In cases of discovered peril, it is pertinent and material to ascertain whether the defendant could, after discovering plaintiff's peril, have averted the accident by the exercise of due diligence. If he could have averted the accident by the exercise of due diligence and failed to do so, his negligence in that respect is considered the proximate and immediate cause of the injury, and the plaintiff's negligence the remote cause, and the plaintiff may recover although his negligence continued to the instant of the accident. The basis of recovery in such cases is the defendant's superior knowledge of the peril and his ability to avoid the injury. He has the last clear chance. 20 R.C.L. § 116, page 141.

Of course, there can be no recovery against defendant if he used due care in discovering the peril and after discovering it could not avoid the accident, as in such case there would be no negligence at all on the part of the defendant.

Now, applying these principles, what are the results in the case at bar? Here plaintiff's peril was discovered by defendant. The facts are that the accident occurred on a paved highway running north from the city of New Orleans to Hammond, La. The highway has a concrete slab about 18 feet wide in the center, and shoulders 5 to 7 feet wide on each side. At about 10 or 11 o'clock in the daytime Mrs. Rottman attempted to cross the highway diagonally from the west to the east side. She neither looked nor listened before entering the highway, but proceeded to cross with her head down, paying not the slightest attention, and seemed to be utterly oblivious to danger. The defendant Beverly was driving north on the highway and says when he first saw Mrs. Rottman she was entering the road opposite a filling station. Other statements made by him indicate that he saw her about the time she stepped on the concrete. He was asked how far he was from her when he first saw her and he said that he did not know, but he would estimate the distance at 40 to 50 feet. He stated, however, that this estimate of the distance was a pure guess. It is perfectly clear that he was uncertain as to the distance. A party who was riding on the seat with him said that he saw plaintiff when the car was some 60 to 75 yards away. The road is straight and the view was unobstructed. It is certain that Beverly could have seen plaintiff sooner than he did if he had looked. Considering the uncertainty of Beverly as to the distance in connection with the statement of the party who was riding on the seat with him, we conclude that he must have seen plaintiff when his car was much further than 40 or 50 feet away.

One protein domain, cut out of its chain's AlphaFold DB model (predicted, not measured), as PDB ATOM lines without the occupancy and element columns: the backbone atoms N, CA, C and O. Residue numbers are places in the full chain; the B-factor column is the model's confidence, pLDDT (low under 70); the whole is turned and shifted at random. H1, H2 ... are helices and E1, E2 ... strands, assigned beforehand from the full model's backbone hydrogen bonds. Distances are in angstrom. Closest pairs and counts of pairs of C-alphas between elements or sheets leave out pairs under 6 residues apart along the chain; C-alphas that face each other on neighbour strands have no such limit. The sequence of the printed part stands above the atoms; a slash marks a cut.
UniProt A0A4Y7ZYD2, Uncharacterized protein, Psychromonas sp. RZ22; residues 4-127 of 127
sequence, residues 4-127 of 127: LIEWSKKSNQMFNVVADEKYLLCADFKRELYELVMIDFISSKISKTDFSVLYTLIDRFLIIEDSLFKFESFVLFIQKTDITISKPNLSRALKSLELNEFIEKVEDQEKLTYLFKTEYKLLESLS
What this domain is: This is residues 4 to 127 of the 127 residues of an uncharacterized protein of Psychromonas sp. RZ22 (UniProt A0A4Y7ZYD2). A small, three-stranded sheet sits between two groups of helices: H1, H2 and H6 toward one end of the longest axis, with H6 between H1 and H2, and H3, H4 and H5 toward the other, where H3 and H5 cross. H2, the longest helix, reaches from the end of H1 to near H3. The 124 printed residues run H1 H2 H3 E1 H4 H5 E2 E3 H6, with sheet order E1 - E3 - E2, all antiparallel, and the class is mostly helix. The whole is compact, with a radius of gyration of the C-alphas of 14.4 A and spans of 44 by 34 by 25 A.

Mr. Beverly was asked what he did first after seeing plaintiff start to cross the highway, and he said:

"Started blowing my horn, kept my hand on the horn button and started to put on my brakes slow at first. I thought I could cut in front of her. She had her head down. When I saw I couldn't do that I cut back on the highway on the concrete and struck her about the concrete road on the concrete."